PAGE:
• NEXT_PUBLIC_MAILCHAIN_SECRET_KEY - your secret recovery phrase for your development Mailchain account

  • NEXT_PUBLIC_HYGRAPH_URL - the Content API link that you copied at the end of Step 2

By setting these environment variables, we will be able to securely access our Mailchain account and Hygraph database from our application without exposing any sensitive information in our code.

Step 4 - Creating an API Route

Now that we have configured our environment variables and installed the Mailchain SDK, we are ready to create an API route for sending emails to users who have joined our newsletter.

To get started, we need to create an HTML template for the email. Let's create a folder called "constants" under the root directory of our project, and inside it, we'll create a file called "index.js" where we can paste the HTML content for the email. This HTML template will be used to generate the content of the email that will be sent to the subscribers of our newsletter.

export const message = `
<div style="max-width: 600px; font-family: Arial, sans-serif; padding: 20px">
            max-width: 600px;
            margin: 0 auto;
            background-color: #ffffff;
            padding: 20px;
            border-radius: 5px;
            box-shadow: 0px 0px 5px rgba(0, 0, 0, 0.1);
                background: linear-gradient(#30cfd0, #c43ad6);
                -webkit-background-clip: text;
                -webkit-text-fill-color: transparent;
                font-size: 36px;
                margin-top: 16px;
                padding-bottom: 16px;
                font-weight: 800;
        <p style="color: #333333; line-height: 1.5; padding-bottom: 8px">
            Even if it’s not morning where you are, it’s morning in Web3! 🌞
        <p style="color: #333333; line-height: 1.5; padding-bottom: 8px">
            Thank you for being a part of WAGMI Weekly - Your Web3 Fun-dose!
        <p style="color: #333333; line-height: 1.5; padding-bottom: 8px">
            Get ready for another exciting edition of our newsletter, packed with fun,
            laughter, and expert analysis of all things Web3!
        <p style="color: #333333; line-height: 1.5; padding-bottom: 8px">
            As always, we'll be serving up your weekly dose of Web3 news and
            entertainment, with a touch of coffee ☕️
        <div style="display: inline-block; margin-top: 10px; margin-bottom: 10px">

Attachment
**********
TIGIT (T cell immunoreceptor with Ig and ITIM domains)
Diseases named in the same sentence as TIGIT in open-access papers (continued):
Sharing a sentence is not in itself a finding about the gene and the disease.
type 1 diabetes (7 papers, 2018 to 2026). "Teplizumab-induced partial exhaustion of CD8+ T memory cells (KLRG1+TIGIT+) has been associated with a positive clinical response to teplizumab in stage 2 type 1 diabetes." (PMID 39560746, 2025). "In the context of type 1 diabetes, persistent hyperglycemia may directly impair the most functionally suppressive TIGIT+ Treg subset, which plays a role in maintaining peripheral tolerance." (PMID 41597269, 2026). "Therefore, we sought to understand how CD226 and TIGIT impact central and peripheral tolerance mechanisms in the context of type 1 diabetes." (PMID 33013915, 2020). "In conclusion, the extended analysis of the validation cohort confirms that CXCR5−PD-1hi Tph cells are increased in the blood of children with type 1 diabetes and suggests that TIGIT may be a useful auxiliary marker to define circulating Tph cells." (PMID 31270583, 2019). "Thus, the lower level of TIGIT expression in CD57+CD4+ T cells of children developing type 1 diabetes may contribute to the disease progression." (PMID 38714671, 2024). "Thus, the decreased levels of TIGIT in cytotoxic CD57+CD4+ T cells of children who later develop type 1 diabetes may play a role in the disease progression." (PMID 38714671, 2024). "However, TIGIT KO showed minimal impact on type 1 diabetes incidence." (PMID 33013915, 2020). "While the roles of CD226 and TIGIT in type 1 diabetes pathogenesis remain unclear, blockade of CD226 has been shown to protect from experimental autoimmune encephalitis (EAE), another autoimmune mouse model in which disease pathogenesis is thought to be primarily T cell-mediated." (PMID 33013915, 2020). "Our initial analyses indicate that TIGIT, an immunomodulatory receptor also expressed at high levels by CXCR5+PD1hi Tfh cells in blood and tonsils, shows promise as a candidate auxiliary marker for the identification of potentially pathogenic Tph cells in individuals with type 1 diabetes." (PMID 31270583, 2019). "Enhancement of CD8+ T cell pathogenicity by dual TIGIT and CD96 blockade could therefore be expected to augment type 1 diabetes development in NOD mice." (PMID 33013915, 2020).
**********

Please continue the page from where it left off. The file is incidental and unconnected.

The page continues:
style="max-width: 600px; height: auto"
        <p style="color: #999999; font-style: italic">
            "Web3 without coffee is like a blockchain without blocks!"
        <div style="display: block; margin-top: 20px; text-align: center">
                    display: inline-block;
                    padding: 10px 20px;
                    background-color: #0066cc;
                    color: #ffffff;
                    text-decoration: none;
                    border-radius: 5px;
                >Read Now!</a
        <div class="footer">
            <p style="color: #333333; line-height: 1.5; padding-bottom: 8px">
                WAGMI Weekly - Your Web3 Fun-dose!
            <p style="color: #333333; line-height: 1.5; padding-bottom: 8px">
                Questions or comments? Contact us
                <a href="mailto:info@example.com">here</a>.

Next, we'll create the API route itself. We'll create a new file called "join.js" inside the "pages/api/" folder of our project. In this file, we'll import the necessary modules and files that we'll need to send emails using the Mailchain SDK.

import { Mailchain } from '@mailchain/sdk';
import { message } from '@/constants';

const secretRecoveryPhrase = process.env.NEXT_PUBLIC_MAILCHAIN_SECRET_KEY;

Once the imports are set up, we'll create an exported function called "handler" which will be the entry point for our API route. This function will be called every time an API call is made to this route. It takes two arguments, "req" and "res", which represent the request and response objects respectively.

export default async function handler(req, res) {
    // ...

Inside the "handler" function, we'll first extract the "address" from the request body. This will be the address of the subscriber to whom we'll be sending the email. We'll then initialize Mailchain with the recovery phrase that we have set up in our environment variables.

export default async function handler(req, res) {
    const { address } = req.body;
    const mailchain = Mailchain.fromSecretRecoveryPhrase(secretRecoveryPhrase);

To handle any errors that may occur during the sending of the email, we'll use a try-catch block. If no address is provided in the request body, we'll throw an error indicating that the email address is required. If an address is provided, we'll use the "sendMail" method from the Mailchain SDK to send the email. This method takes several parameters, such as the sender, receiver, subject, and content of the email, which we'll pass as arguments.